This week we were very focused on preparing for our spread of the Renaissance presentations, some of which happened today. We focused a lot on good research practices last week, and this week focused on good presentation practices. Specifically, the focus was on ensuring the presenters are the presentation. We did that by co-creating some criteria on what to do, and what not to do. We also made sure to develop our visuals as an enhancement to what we are saying by minimizing text, maximizing useful and appropriate visuals, and using the enhancements like animation to our advantage.

We don't want this...
We do want this!
Image from:
Current Events Afternoons

We also started our current events afternoons this week. Students have signed up for one day over the next month to lead a 10-minute discussion on a current event of their choosing. We are mapping these current events on our own specific Google maps. Check them out!

Thursday, 10 November 2016

The Renaissance: Beyond Italy


UP NEXT: the European Renaissance beyond Italy

It became clear to us on Monday that we had one main question in our inquiry docs that hadn't been answered yet: Where else did the Renaissance happen? In order to answer that question, students are working collaboratively to explore the spread of the Renaissance from Italy to other parts of Europe through the lens of specific Renaissance personalities. They will present their findings to the class this week in the form of engaging and informative live presentations.

Do you recognize anyone? 

Friday, 4 November 2016

Renaissance: Digging Down


UP NEXT: the Italian Renaissance moves into Europe

This week, we really got into the thick of things with regards to our inquiry into what a Renaissance is in order to determine if we are in one, or not.

We continued to explore the European Renaissance by focusing in on the Italian Renaissance. We have accessed a documentary, engaged in class discussions, completed some specific textbook readings, reflected individually, and determined criteria collectively. We also managed to fit in an informal debate!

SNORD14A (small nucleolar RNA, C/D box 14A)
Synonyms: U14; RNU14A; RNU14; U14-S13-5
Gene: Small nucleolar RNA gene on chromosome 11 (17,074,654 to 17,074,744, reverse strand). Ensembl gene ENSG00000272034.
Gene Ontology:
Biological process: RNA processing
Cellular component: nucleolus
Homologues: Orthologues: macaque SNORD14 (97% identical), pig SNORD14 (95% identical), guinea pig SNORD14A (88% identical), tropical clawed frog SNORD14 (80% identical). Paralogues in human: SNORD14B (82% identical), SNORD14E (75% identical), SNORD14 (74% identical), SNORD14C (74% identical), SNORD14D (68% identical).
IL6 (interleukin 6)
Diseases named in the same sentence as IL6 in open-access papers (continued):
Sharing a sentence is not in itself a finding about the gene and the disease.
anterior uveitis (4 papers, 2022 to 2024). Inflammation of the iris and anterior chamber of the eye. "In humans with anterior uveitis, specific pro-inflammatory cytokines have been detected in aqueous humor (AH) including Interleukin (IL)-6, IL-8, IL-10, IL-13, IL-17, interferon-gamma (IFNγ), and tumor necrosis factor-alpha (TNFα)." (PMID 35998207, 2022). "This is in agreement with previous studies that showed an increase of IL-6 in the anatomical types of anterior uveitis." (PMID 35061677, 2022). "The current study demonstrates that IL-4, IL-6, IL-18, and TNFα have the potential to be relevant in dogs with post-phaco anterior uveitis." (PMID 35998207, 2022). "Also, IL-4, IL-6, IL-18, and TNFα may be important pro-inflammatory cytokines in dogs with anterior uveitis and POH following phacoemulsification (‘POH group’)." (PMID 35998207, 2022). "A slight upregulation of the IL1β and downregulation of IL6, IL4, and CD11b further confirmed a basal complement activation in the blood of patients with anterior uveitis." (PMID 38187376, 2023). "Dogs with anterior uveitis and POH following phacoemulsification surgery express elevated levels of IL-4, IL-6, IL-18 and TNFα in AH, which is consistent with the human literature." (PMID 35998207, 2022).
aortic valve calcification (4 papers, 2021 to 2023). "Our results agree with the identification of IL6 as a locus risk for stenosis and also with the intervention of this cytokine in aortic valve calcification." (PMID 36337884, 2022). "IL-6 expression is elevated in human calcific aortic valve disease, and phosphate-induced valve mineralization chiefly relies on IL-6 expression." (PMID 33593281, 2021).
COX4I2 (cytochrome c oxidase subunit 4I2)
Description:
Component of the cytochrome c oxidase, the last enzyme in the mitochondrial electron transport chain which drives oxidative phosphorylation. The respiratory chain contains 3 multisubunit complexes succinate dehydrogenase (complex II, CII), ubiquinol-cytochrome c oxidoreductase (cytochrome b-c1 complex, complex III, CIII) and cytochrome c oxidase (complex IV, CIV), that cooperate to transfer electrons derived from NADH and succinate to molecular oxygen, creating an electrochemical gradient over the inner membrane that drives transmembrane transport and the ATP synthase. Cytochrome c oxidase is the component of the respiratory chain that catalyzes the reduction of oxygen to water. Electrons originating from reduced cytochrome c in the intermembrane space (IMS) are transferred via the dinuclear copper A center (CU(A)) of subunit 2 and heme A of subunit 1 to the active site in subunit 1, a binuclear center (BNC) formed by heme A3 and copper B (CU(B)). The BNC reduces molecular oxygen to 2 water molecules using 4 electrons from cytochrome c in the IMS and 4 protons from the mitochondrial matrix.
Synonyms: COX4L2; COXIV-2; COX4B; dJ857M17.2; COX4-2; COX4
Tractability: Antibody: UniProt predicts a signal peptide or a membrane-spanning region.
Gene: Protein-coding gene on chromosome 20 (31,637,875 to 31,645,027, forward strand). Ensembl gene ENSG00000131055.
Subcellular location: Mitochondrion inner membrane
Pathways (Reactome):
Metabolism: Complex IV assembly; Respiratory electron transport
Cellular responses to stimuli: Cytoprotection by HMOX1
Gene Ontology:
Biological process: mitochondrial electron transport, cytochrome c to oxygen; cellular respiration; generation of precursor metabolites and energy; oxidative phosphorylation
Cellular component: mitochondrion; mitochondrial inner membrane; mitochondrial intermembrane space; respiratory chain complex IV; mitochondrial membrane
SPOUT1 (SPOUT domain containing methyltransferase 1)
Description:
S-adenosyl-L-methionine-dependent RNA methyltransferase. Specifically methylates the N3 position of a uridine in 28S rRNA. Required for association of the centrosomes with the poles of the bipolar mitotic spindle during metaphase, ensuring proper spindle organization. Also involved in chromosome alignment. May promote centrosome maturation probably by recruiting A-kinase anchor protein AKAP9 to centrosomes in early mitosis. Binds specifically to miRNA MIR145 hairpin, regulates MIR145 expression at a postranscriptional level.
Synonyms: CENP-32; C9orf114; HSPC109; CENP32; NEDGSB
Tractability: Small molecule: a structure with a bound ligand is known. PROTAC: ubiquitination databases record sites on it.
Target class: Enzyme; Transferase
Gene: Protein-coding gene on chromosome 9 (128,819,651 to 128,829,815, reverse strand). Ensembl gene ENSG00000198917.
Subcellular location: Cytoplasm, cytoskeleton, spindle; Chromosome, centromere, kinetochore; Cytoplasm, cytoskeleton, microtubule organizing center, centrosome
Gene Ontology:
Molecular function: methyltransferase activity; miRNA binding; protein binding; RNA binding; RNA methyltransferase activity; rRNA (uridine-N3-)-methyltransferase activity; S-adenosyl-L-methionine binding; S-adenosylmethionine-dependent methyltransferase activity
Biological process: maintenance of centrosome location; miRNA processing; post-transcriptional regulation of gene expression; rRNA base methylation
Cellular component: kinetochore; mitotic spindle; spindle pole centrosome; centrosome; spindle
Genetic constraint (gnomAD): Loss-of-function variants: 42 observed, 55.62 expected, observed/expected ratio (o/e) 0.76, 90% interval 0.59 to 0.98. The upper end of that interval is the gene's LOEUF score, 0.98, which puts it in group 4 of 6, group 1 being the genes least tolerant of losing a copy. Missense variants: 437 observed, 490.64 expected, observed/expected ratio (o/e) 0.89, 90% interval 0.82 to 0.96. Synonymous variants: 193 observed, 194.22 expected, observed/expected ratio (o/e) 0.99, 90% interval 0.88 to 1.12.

Our inquiry turned toward art on Monday to help us understand some of the societal aspects of the Renaissance, and the time before the Renaissance. Looking closely at the similarities and differences between these two paintings allowed us to start thinking about the changes that were taking place in Italy around the thirteenth and fourteenth centuries.

Students' observations of these two paintings led us to discuss big ideas such as humanism, linear perspective, and feudalism. We also talked about the rise of the merchant class, trade routes such as the Silk Road, and the Black Death as conditions for the start of the Renaissance.

We had two checkpoints this week regarding our big guiding question. Checkpoint 1, before the debate and individual reflection, but after a week of exploration, saw quite the exodus of students moving from one side the other. At checkpoint 2, after the debate, there was very little movement!



We are in an excellent, but slightly uncomfortable, place right now as we are still building our understanding of what a "Renaissance" actually is. When asked, each group of students had a different definition, and that means we have room to keep exploring! Next week, we continue our examination by answering some of the questions that remain unanswered in our class inquiry doc, specifically how and where the Renaissance spread beyond Italy.

Saturday, 29 October 2016

Renaissance: Getting Started


UP NEXT: the Italian Renaissance in detail

While searching for some images to include in this post, I came across this fun article. The Renaissance era continues to influence us today! Click the image for the article.
Sacha Goldberger

The Renaissance! 
What pops into your mind when you hear that word? Here's what 8.1 and 8.2 said, initially:

8.2's initial large-group word association
8.1's word association, and then the results of a quick Google/dictionary search on the left